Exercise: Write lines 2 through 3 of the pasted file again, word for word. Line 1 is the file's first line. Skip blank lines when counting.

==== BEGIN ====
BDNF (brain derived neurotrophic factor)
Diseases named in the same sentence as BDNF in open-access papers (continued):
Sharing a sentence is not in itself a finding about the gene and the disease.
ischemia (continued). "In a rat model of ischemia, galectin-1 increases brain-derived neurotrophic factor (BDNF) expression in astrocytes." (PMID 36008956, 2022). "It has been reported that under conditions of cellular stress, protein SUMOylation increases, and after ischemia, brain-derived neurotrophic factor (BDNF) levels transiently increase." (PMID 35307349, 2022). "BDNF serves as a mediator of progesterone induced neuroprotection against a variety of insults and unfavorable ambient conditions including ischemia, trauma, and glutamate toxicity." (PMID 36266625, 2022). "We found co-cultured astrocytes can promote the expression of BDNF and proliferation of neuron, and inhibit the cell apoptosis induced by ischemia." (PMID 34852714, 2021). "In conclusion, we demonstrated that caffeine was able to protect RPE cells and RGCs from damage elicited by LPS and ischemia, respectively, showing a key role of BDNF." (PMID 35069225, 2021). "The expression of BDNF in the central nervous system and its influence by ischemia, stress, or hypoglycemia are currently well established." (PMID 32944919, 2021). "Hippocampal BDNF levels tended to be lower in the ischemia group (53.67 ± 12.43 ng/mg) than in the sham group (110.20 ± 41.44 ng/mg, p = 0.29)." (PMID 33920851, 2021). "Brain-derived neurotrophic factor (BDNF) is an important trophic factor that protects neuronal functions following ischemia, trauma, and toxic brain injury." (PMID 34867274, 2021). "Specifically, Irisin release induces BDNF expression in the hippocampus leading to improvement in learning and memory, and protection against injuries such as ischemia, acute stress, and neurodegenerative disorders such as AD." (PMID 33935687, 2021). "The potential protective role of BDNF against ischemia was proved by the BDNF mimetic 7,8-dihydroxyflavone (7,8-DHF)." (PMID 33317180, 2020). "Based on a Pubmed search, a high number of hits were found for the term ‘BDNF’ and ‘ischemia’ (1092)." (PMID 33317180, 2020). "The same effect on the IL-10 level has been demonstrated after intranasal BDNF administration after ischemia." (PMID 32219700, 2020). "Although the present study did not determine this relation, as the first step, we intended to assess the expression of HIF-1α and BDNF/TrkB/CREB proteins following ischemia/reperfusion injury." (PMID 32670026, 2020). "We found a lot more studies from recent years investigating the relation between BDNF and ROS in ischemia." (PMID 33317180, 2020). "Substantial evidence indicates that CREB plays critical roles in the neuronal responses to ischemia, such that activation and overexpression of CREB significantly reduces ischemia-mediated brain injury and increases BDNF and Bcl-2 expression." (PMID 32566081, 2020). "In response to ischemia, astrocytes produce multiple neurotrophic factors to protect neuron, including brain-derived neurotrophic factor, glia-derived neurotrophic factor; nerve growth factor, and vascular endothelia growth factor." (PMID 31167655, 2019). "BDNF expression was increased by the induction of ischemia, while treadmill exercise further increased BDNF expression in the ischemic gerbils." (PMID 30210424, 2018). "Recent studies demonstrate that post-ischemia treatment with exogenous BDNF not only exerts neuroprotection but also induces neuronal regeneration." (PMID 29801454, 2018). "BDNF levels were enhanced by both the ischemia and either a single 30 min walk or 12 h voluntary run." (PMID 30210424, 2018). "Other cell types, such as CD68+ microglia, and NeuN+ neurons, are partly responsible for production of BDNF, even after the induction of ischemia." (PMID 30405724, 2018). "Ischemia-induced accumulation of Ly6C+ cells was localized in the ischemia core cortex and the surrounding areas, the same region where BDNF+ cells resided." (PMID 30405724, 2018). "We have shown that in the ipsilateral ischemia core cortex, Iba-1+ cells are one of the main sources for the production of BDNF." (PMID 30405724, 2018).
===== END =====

Diseases named in the same sentence as BDNF in open-access papers (continued):
Sharing a sentence is not in itself a finding about the gene and the disease.